Google Glass is now available to any adult living in the U.K., as the company eyes international expansion of its head mounted computer system.
Google said Monday that it was opening the beta “Explorer” edition of Glass to any U.K. resident over age 18, at a price of £1,000. At current exchange rates, that’s roughly US$1,700—$200 more than the device’s price in the U.S.
Google didn’t say where that extra $200 was going. But the unit does have some new features aimed at U.K. residents. It can recognize their accents, as well as the metric system, so metrics like Fahrenheit are changed to Celsius, the company said. Google also said it was working with U.K. developers to provide locally relevant software for the system. That could come in the form of specialized mapping apps.
Google said it has received many questions around Glass’ availability outside the U.S. “We’re starting out by dipping our toes across the pond,” the company said.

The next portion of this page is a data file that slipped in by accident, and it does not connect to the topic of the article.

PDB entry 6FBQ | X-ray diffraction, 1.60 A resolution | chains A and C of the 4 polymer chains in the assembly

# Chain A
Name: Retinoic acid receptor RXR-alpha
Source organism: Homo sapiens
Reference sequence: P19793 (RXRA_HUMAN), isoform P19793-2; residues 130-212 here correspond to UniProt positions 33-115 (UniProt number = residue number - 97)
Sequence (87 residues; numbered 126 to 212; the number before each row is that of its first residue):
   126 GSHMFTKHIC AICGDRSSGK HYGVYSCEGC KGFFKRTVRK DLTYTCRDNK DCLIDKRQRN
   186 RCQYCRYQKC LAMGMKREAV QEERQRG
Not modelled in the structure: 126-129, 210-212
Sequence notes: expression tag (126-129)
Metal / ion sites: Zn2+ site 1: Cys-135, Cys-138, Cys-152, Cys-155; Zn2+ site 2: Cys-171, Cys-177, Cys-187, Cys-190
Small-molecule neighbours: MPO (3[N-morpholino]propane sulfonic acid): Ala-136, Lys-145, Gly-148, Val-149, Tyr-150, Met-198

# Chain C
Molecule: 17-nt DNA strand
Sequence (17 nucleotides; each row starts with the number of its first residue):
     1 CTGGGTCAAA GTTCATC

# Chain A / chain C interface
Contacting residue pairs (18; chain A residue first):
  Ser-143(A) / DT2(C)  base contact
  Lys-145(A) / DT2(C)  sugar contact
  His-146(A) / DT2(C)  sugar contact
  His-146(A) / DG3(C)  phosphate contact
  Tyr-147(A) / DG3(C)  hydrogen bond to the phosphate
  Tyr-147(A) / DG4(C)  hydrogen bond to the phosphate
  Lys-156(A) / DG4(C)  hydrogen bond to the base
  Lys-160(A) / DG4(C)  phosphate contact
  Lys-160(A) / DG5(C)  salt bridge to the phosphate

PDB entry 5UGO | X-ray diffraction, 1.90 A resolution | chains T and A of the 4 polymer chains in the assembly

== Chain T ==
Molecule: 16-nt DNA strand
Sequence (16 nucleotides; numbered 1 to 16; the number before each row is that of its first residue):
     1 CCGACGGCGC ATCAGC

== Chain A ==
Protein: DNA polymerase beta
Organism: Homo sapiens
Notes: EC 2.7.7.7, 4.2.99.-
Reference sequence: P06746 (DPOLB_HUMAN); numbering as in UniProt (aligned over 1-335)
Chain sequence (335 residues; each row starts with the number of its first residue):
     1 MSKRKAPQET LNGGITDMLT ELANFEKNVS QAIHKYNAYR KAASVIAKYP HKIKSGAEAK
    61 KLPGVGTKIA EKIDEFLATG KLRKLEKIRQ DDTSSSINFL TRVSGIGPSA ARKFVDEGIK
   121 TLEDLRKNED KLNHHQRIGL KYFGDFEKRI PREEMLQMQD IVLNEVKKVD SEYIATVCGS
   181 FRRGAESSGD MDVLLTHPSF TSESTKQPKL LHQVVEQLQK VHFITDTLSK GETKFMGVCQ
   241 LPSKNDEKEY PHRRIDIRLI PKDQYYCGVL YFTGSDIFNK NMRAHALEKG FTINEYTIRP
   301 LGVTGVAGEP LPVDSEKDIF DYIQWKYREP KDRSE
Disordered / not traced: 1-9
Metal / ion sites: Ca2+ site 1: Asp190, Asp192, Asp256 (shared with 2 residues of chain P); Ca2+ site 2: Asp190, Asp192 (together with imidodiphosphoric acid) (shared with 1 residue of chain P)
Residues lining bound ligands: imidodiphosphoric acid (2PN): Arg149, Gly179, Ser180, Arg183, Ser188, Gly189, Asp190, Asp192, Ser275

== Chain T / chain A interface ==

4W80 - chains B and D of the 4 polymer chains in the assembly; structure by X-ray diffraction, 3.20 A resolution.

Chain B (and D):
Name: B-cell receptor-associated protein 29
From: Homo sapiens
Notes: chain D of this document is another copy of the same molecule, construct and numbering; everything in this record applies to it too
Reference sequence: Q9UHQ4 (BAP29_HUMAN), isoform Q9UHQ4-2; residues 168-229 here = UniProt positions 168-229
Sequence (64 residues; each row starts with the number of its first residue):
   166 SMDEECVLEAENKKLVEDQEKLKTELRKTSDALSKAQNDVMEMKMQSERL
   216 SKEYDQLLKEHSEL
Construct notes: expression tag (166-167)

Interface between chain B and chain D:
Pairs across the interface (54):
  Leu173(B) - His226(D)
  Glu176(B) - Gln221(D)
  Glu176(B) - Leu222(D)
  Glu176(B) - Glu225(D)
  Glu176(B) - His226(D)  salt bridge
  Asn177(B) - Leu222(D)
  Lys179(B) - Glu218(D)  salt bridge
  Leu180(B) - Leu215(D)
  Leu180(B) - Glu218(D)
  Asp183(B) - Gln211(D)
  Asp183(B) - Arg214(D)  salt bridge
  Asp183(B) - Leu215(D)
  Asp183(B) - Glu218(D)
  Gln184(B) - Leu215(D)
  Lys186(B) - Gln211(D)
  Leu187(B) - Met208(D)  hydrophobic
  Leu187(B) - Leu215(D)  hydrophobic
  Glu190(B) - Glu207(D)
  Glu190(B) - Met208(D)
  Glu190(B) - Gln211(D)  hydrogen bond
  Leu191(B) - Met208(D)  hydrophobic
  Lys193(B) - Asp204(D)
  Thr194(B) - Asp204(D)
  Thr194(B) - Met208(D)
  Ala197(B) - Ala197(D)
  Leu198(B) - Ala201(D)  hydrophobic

Later this week the company is hosting a demo day in London for people interested in trying out Glass.
Google is intent on making Glass a useful device for gaining access to contextually relevant information, but that hasn’t stopped others from poking fun at it.
A number of popular apps like Facebook, Twitter, Gmail and breaking news from CNN are already available for Glass.
This week Google is hosting its annual I/O developers conference in San Francisco, during which the company will lead sessions on how to build new types of software for Glass.
This story, "Google opens Glass sales in the UK, for £1,000 a pop" was originally published by IDG News Service .